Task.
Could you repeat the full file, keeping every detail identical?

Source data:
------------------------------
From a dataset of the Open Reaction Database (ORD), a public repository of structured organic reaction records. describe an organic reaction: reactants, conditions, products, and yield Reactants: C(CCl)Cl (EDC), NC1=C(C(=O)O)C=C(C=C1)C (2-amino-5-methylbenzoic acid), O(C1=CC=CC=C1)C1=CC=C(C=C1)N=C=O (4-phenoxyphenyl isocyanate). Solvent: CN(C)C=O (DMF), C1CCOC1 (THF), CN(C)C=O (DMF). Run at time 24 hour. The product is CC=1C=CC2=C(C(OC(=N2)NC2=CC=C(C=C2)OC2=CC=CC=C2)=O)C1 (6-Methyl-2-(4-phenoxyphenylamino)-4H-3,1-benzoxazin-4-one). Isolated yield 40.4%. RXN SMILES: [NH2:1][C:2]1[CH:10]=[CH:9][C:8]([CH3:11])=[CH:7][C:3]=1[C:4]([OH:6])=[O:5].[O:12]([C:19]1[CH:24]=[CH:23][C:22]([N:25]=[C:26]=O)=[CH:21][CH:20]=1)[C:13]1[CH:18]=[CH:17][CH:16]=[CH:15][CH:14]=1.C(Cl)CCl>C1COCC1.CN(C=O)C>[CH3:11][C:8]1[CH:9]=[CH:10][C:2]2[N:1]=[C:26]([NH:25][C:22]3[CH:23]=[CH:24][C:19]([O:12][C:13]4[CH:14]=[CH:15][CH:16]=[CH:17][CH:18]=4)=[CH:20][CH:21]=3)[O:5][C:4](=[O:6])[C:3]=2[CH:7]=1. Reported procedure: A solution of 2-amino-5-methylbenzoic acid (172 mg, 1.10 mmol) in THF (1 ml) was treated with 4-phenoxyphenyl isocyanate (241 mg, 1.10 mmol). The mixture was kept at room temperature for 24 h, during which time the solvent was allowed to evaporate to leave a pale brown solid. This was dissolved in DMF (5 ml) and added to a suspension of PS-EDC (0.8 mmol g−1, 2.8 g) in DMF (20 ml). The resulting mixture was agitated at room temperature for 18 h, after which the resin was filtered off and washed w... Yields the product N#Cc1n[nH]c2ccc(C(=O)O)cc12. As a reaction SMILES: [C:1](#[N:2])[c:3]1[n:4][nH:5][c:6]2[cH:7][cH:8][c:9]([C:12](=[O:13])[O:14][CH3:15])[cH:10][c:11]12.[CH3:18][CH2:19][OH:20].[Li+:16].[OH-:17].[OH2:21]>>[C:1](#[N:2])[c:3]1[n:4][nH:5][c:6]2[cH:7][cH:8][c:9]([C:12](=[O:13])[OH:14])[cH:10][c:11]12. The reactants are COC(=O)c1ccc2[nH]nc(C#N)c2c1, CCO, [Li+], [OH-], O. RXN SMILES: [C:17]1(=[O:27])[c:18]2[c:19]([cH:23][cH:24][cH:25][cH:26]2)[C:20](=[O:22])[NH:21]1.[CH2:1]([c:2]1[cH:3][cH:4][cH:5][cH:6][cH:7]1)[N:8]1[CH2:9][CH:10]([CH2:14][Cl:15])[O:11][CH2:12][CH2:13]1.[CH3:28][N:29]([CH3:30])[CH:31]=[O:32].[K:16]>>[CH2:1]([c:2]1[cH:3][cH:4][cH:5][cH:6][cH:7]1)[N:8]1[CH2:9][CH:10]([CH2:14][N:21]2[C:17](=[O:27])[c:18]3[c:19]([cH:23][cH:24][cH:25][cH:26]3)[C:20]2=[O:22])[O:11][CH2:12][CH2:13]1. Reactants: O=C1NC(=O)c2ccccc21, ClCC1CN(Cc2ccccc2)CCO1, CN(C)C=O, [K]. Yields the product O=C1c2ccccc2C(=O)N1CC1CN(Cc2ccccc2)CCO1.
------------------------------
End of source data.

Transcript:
From a dataset of the Open Reaction Database (ORD), a public repository of structured organic reaction records. describe an organic reaction: reactants, conditions, products, and yield Reactants: C(CCl)Cl (EDC), NC1=C(C(=O)O)C=C(C=C1)C (2-amino-5-methylbenzoic acid), O(C1=CC=CC=C1)C1=CC=C(C=C1)N=C=O (4-phenoxyphenyl isocyanate). Solvent: CN(C)C=O (DMF), C1CCOC1 (THF), CN(C)C=O (DMF). Run at time 24 hour. The product is CC=1C=CC2=C(C(OC(=N2)NC2=CC=C(C=C2)OC2=CC=CC=C2)=O)C1 (6-Methyl-2-(4-phenoxyphenylamino)-4H-3,1-benzoxazin-4-one). Isolated yield 40.4%. RXN SMILES: [NH2:1][C:2]1[CH:10]=[CH:9][C:8]([CH3:11])=[CH:7][C:3]=1[C:4]([OH:6])=[O:5].[O:12]([C:19]1[CH:24]=[CH:23][C:22]([N:25]=[C:26]=O)=[CH:21][CH:20]=1)[C:13]1[CH:18]=[CH:17][CH:16]=[CH:15][CH:14]=1.C(Cl)CCl>C1COCC1.CN(C=O)C>[CH3:11][C:8]1[CH:9]=[CH:10][C:2]2[N:1]=[C:26]([NH:25][C:22]3[CH:23]=[CH:24][C:19]([O:12][C:13]4[CH:14]=[CH:15][CH:16]=[CH:17][CH:18]=4)=[CH:20][CH:21]=3)[O:5][C:4](=[O:6])[C:3]=2[CH:7]=1. Reported procedure: A solution of 2-amino-5-methylbenzoic acid (172 mg, 1.10 mmol) in THF (1 ml) was treated with 4-phenoxyphenyl isocyanate (241 mg, 1.10 mmol). The mixture was kept at room temperature for 24 h, during which time the solvent was allowed to evaporate to leave a pale brown solid. This was dissolved in DMF (5 ml) and added to a suspension of PS-EDC (0.8 mmol g−1, 2.8 g) in DMF (20 ml). The resulting mixture was agitated at room temperature for 18 h, after which the resin was filtered off and washed w... Yields the product N#Cc1n[nH]c2ccc(C(=O)O)cc12. As a reaction SMILES: [C:1](#[N:2])[c:3]1[n:4][nH:5][c:6]2[cH:7][cH:8][c:9]([C:12](=[O:13])[O:14][CH3:15])[cH:10][c:11]12.[CH3:18][CH2:19][OH:20].[Li+:16].[OH-:17].[OH2:21]>>[C:1](#[N:2])[c:3]1[n:4][nH:5][c:6]2[cH:7][cH:8][c:9]([C:12](=[O:13])[OH:14])[cH:10][c:11]12. The reactants are COC(=O)c1ccc2[nH]nc(C#N)c2c1, CCO, [Li+], [OH-], O. RXN SMILES: [C:17]1(=[O:27])[c:18]2[c:19]([cH:23][cH:24][cH:25][cH:26]2)[C:20](=[O:22])[NH:21]1.[CH2:1]([c:2]1[cH:3][cH:4][cH:5][cH:6][cH:7]1)[N:8]1[CH2:9][CH:10]([CH2:14][Cl:15])[O:11][CH2:12][CH2:13]1.[CH3:28][N:29]([CH3:30])[CH:31]=[O:32].[K:16]>>[CH2:1]([c:2]1[cH:3][cH:4][cH:5][cH:6][cH:7]1)[N:8]1[CH2:9][CH:10]([CH2:14][N:21]2[C:17](=[O:27])[c:18]3[c:19]([cH:23][cH:24][cH:25][cH:26]3)[C:20]2=[O:22])[O:11][CH2:12][CH2:13]1. Reactants: O=C1NC(=O)c2ccccc21, ClCC1CN(Cc2ccccc2)CCO1, CN(C)C=O, [K]. Yields the product O=C1c2ccccc2C(=O)N1CC1CN(Cc2ccccc2)CCO1.